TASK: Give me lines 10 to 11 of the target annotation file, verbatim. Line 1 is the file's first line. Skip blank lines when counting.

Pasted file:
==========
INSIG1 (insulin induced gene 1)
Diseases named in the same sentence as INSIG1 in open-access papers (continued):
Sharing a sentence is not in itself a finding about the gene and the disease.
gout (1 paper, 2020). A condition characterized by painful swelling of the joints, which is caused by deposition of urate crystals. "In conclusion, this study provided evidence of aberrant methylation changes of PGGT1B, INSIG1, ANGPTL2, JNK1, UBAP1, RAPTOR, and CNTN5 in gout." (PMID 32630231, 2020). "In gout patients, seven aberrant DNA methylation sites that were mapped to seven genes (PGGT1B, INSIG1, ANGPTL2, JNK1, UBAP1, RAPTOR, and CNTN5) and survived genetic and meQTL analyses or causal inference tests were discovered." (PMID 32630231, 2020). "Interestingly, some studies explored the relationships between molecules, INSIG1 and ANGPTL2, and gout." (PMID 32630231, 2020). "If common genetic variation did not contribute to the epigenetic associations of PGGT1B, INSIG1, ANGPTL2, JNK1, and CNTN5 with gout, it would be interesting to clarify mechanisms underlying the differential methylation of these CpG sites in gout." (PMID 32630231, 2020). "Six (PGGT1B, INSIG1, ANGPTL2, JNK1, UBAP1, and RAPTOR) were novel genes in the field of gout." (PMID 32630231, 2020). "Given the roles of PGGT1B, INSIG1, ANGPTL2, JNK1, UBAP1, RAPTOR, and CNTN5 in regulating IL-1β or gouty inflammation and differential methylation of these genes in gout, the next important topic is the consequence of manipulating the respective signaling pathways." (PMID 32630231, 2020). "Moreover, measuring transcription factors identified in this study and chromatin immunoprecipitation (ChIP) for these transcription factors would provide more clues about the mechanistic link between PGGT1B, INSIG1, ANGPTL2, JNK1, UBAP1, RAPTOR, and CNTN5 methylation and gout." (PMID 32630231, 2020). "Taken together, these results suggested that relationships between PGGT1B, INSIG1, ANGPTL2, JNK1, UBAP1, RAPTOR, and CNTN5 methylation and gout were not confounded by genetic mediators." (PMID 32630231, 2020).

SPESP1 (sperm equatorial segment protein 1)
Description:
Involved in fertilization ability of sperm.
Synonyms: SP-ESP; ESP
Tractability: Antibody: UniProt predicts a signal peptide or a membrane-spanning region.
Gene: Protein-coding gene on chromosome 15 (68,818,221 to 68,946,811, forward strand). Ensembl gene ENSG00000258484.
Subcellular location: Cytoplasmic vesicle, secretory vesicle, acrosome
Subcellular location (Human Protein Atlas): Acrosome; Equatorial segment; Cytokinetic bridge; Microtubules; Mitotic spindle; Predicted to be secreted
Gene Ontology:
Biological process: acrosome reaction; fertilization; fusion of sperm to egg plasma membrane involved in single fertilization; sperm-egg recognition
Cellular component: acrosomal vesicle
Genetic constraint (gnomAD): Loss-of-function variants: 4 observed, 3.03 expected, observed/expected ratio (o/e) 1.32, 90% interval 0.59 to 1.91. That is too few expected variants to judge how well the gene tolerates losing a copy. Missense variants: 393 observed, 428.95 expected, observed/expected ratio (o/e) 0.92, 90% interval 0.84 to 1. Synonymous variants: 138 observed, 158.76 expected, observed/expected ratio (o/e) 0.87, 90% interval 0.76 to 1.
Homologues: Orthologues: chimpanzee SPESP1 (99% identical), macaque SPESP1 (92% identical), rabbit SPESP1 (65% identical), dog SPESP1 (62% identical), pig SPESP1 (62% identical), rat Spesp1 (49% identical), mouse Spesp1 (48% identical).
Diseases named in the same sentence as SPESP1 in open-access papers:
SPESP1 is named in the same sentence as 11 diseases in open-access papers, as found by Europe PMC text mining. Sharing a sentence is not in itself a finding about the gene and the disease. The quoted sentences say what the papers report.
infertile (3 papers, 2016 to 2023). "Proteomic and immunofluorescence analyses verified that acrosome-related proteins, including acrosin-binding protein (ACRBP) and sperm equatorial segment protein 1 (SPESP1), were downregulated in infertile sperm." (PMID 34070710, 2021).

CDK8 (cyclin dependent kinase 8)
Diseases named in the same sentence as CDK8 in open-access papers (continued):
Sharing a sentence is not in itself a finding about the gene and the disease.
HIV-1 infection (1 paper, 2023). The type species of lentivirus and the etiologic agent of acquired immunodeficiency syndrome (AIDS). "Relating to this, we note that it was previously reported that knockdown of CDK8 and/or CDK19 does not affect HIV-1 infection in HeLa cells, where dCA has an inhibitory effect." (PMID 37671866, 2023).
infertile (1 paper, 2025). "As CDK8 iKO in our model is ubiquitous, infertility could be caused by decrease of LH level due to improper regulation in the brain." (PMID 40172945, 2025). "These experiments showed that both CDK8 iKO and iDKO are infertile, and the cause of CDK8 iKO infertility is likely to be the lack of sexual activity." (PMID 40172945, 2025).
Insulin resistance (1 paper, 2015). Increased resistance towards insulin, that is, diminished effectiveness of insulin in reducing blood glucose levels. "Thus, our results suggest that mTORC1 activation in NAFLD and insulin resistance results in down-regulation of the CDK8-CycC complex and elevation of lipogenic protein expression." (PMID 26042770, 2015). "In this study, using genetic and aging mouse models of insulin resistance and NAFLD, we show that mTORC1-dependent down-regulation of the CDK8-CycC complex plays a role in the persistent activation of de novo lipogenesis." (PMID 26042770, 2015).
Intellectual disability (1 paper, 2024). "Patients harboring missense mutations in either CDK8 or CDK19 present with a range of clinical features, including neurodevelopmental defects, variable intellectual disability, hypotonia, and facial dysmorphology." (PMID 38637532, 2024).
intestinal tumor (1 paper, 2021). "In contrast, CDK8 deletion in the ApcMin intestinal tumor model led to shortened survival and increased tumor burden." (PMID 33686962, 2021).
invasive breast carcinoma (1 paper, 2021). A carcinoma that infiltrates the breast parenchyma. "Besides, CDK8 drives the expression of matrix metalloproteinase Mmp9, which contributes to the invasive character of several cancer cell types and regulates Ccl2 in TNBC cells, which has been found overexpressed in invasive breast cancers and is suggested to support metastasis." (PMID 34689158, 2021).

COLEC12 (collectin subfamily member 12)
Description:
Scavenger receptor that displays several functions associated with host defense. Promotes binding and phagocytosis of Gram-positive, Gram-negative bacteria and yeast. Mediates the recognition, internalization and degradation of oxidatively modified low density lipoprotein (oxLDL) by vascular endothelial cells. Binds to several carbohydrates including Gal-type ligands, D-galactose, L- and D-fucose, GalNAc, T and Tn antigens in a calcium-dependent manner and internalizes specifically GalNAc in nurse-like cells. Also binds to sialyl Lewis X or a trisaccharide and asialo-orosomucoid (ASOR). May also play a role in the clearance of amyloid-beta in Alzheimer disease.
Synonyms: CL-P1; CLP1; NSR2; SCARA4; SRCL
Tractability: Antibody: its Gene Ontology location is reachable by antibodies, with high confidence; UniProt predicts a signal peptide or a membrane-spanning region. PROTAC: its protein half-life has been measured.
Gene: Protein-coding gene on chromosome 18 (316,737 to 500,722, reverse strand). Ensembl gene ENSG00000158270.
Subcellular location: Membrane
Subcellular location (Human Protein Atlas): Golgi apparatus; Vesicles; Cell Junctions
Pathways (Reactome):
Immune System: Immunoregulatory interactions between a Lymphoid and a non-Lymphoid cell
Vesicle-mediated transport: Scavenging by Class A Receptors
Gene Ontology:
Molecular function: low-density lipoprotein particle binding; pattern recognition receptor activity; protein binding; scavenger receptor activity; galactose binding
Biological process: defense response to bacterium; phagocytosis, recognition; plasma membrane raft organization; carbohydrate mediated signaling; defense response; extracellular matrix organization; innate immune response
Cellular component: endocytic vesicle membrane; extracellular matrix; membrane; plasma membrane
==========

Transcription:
Gene: Protein-coding gene on chromosome 15 (68,818,221 to 68,946,811, forward strand). Ensembl gene ENSG00000258484.
Subcellular location: Cytoplasmic vesicle, secretory vesicle, acrosome